The sweeping Conservative victory in the British election on Dec. 12 ended the deadlock on Brexit (the withdrawal of the UK from the European Union) and made the departure a certainty. As Britain withdraws, other issues will become clearer. The Trump administration has made clear statements that a trade agreement with the UK is high on the U.S. list of things to do. Those talks could begin shortly after the scheduled departure date of the UK, which is currently Jan. 31, 2020.


The new USMCA agreement and the Phase One China deal signal a departure from the trade policy that drove earlier administrations. USMCA makes small changes from the original NAFTA in most areas, but a few major changes should be noted. The automotive rules of origin aim to reduce the flow of jobs and investment to Canada and Mexico in the auto sector by increasing the North American content requirements. In steel, a new “melted and poured” rule for steel products scheduled to take effect in seven years will require new steel mills in North America. The Addendum features enforceable commitments by Mexico to raise wages, especially in the automotive sector, and to reform labor laws there. The enforcement provisions will require Mexico to have verifiable progress in labor relations and to permit U.S. monitoring of these reforms on the ground in Mexico. Some question whether auto makers in the U.S. will use the new USMCA rules. If they find that the new rules are too burdensome, they will have to pay duty on imported cars from Canada and Mexico, and on cars exported to those countries.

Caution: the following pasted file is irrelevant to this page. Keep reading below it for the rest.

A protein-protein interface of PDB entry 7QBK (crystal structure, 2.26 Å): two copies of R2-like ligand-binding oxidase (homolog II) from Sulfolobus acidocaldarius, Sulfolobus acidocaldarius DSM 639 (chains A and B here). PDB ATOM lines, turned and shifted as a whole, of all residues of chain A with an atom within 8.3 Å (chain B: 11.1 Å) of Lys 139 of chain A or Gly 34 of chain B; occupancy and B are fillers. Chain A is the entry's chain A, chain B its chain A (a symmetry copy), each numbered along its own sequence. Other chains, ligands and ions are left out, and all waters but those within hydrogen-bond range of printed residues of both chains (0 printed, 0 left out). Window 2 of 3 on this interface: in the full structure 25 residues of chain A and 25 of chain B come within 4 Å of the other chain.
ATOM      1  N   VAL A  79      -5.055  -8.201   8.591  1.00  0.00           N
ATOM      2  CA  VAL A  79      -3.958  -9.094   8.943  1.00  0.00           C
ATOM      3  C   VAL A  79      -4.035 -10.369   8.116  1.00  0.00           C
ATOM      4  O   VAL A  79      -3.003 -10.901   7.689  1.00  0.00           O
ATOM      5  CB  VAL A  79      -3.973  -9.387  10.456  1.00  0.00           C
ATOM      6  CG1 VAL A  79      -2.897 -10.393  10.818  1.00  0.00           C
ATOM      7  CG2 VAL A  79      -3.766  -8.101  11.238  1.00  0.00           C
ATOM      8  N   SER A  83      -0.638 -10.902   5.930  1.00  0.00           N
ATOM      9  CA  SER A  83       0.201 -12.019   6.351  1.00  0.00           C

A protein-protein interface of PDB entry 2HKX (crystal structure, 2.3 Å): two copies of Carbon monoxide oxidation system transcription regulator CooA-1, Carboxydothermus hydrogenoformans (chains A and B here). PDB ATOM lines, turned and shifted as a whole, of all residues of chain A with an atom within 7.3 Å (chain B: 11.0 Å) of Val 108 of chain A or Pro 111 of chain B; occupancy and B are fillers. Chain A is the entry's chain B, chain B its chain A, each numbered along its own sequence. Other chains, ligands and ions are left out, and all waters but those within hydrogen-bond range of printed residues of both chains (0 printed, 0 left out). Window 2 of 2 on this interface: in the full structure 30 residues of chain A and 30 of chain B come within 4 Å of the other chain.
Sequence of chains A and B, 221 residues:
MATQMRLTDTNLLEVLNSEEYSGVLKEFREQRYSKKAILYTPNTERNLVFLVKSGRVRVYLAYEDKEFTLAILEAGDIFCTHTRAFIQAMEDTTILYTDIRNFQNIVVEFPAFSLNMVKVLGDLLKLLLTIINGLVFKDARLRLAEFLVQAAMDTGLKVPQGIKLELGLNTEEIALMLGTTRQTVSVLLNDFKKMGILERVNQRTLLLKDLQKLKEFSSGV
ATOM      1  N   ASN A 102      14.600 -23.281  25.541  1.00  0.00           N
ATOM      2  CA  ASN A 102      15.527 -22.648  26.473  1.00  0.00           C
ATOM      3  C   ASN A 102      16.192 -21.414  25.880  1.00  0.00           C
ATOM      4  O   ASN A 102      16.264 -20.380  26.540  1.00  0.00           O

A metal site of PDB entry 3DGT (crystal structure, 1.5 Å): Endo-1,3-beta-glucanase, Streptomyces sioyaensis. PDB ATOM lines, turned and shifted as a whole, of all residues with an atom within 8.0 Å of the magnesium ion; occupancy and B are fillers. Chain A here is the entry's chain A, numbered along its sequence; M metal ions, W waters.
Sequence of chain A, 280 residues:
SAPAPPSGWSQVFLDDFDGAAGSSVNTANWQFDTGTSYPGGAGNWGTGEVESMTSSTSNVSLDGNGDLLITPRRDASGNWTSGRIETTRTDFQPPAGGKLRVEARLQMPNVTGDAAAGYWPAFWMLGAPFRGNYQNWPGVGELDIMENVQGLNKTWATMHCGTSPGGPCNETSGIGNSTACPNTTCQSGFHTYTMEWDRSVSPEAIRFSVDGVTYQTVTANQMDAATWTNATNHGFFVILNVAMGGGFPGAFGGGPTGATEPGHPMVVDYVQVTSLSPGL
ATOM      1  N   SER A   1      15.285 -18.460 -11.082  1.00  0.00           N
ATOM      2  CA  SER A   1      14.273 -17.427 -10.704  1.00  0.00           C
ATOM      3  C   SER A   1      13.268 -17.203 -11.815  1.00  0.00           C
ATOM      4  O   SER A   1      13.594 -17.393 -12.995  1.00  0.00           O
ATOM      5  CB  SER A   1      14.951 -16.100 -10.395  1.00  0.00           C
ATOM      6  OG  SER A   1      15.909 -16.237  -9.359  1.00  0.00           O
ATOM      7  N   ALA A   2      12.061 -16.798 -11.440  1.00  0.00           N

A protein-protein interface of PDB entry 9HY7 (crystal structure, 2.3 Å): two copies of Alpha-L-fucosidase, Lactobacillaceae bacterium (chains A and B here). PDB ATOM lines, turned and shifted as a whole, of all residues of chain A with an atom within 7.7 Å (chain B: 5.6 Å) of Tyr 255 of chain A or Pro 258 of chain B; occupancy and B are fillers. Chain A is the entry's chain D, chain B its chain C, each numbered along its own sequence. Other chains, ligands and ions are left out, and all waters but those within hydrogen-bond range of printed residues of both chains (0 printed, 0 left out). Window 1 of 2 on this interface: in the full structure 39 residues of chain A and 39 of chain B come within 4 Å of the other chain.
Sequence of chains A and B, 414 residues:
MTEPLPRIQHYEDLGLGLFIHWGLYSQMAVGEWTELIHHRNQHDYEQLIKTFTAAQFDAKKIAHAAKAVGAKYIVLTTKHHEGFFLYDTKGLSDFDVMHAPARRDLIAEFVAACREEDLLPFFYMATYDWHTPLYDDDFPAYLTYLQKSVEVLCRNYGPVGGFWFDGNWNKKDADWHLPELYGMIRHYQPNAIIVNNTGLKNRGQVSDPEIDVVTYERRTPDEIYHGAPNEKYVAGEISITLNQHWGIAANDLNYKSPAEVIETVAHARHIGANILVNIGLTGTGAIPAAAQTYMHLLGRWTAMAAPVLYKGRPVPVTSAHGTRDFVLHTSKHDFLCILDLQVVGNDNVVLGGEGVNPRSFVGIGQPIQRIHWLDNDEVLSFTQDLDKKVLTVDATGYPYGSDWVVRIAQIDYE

The Phase One China deal is widely seen as less progress than the U.S. wanted, but the administration claims that more progress will be made on the more difficult issues of forced technology transfer and intellectual property rights. In exchange for relaxing the tariffs, China appears to have made commitments to purchase more U.S. goods (especially farm goods) and to ease its burdens on foreign investors in China regarding technology transfer. If the Phase One agreement is to be judged a success, it will need to see more purchases of U.S. goods by China and fewer complaints from U.S. firms dealing with China. Clearly, it will not resolve all differences between the two countries, but with China as with many other issues, the perfect is the enemy of the good.

The world trading system is clearly in crisis, but it also has value. While the U.S. has lost a lot of cases in the WTO, it has won more, including a major victory challenging EU subsidies for Airbus, several victories over China on export restrictions in violation of its commitments when it joined the WTO in 2001, and other cases. The advantages of an orderly dispute settlement system clearly outweigh the disadvantages, but the WTO has become paralyzed because the members cannot agree on new or revised agreements to take account of technological changes in the last 25 years. The dispute settlement system is effectively the only operational part of the WTO. Countries need to commit to changes that are in the interest of the system as a whole. Domestic politics will get in the way of progress if the world does not have the will to make new agreements.

Perhaps the breakout of the United Kingdom from the EU will give the world a new opportunity to create 21st Century reforms. Or it might hasten the descent of new “beggar thy neighbor” trade policies that will increase poverty and stunt economic progress. The next year will be an important test for the world, in trade as well as other areas.

Lewis Leibowitz

The Law Office of Lewis E. Leibowitz
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Lewis Leibowitz, SMU Contributor

Lewis Leibowitz